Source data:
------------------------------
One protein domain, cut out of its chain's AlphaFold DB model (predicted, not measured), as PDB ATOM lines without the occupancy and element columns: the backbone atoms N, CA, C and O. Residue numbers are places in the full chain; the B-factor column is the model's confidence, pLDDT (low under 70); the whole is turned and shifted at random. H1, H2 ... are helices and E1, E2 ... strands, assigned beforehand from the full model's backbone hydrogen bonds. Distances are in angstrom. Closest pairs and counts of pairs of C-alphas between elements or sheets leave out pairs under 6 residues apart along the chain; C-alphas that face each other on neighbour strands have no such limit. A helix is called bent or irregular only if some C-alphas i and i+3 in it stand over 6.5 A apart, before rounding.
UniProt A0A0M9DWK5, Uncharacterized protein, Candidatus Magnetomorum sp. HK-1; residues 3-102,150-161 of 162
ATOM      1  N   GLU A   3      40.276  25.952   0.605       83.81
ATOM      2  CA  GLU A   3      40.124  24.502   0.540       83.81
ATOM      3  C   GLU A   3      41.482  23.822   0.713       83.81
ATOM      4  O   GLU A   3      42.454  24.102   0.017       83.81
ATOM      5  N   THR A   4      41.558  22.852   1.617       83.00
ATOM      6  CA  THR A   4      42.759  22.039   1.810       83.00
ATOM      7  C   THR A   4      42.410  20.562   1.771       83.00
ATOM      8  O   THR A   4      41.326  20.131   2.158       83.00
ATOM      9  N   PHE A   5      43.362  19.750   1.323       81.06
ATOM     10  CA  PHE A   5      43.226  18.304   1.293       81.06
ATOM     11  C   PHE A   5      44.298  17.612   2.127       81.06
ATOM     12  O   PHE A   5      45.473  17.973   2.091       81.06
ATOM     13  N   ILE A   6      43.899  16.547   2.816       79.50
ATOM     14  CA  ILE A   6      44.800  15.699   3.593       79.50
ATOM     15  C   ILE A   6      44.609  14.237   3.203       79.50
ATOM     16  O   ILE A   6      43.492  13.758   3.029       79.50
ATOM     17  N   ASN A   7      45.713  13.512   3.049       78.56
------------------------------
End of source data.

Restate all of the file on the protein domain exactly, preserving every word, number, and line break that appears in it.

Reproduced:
One protein domain, cut out of its chain's AlphaFold DB model (predicted, not measured), as PDB ATOM lines without the occupancy and element columns: the backbone atoms N, CA, C and O. Residue numbers are places in the full chain; the B-factor column is the model's confidence, pLDDT (low under 70); the whole is turned and shifted at random. H1, H2 ... are helices and E1, E2 ... strands, assigned beforehand from the full model's backbone hydrogen bonds. Distances are in angstrom. Closest pairs and counts of pairs of C-alphas between elements or sheets leave out pairs under 6 residues apart along the chain; C-alphas that face each other on neighbour strands have no such limit. A helix is called bent or irregular only if some C-alphas i and i+3 in it stand over 6.5 A apart, before rounding.
UniProt A0A0M9DWK5, Uncharacterized protein, Candidatus Magnetomorum sp. HK-1; residues 3-102,150-161 of 162
ATOM      1  N   GLU A   3      40.276  25.952   0.605       83.81
ATOM      2  CA  GLU A   3      40.124  24.502   0.540       83.81
ATOM      3  C   GLU A   3      41.482  23.822   0.713       83.81
ATOM      4  O   GLU A   3      42.454  24.102   0.017       83.81
ATOM      5  N   THR A   4      41.558  22.852   1.617       83.00
ATOM      6  CA  THR A   4      42.759  22.039   1.810       83.00
ATOM      7  C   THR A   4      42.410  20.562   1.771       83.00
ATOM      8  O   THR A   4      41.326  20.131   2.158       83.00
ATOM      9  N   PHE A   5      43.362  19.750   1.323       81.06
ATOM     10  CA  PHE A   5      43.226  18.304   1.293       81.06
ATOM     11  C   PHE A   5      44.298  17.612   2.127       81.06
ATOM     12  O   PHE A   5      45.473  17.973   2.091       81.06
ATOM     13  N   ILE A   6      43.899  16.547   2.816       79.50
ATOM     14  CA  ILE A   6      44.800  15.699   3.593       79.50
ATOM     15  C   ILE A   6      44.609  14.237   3.203       79.50
ATOM     16  O   ILE A   6      43.492  13.758   3.029       79.50
ATOM     17  N   ASN A   7      45.713  13.512   3.049       78.56